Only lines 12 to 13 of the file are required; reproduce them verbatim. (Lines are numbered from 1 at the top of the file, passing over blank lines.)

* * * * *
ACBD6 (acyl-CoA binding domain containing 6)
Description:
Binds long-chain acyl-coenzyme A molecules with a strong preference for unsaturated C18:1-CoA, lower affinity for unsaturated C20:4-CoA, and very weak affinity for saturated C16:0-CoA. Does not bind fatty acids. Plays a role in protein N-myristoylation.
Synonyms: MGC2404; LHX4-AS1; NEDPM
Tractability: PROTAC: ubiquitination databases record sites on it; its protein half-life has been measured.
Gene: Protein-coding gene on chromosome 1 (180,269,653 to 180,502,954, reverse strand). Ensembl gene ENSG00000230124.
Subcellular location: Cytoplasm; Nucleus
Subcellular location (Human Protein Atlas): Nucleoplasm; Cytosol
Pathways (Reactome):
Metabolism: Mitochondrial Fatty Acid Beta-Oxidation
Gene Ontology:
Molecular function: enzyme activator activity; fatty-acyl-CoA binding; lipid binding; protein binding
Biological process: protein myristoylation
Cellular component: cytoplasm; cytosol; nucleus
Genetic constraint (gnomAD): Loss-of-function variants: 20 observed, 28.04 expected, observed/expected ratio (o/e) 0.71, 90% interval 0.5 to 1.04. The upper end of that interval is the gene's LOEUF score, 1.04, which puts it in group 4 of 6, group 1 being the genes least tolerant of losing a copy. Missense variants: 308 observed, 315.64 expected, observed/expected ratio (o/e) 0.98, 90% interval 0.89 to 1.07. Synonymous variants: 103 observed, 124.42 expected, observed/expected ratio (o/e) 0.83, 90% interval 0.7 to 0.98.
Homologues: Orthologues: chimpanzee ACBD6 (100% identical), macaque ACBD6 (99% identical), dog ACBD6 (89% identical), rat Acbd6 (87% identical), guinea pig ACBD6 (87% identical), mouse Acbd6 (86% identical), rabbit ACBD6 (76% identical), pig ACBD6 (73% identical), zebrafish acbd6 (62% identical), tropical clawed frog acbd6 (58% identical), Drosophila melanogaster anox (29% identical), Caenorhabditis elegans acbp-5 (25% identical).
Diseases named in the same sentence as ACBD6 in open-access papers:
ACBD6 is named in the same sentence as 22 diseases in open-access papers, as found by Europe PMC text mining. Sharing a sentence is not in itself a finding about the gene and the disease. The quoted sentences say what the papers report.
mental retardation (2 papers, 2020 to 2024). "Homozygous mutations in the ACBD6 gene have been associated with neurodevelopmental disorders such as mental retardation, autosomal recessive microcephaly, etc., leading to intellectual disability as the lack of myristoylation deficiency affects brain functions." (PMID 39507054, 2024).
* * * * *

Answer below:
Molecular function: enzyme activator activity; fatty-acyl-CoA binding; lipid binding; protein binding
Biological process: protein myristoylation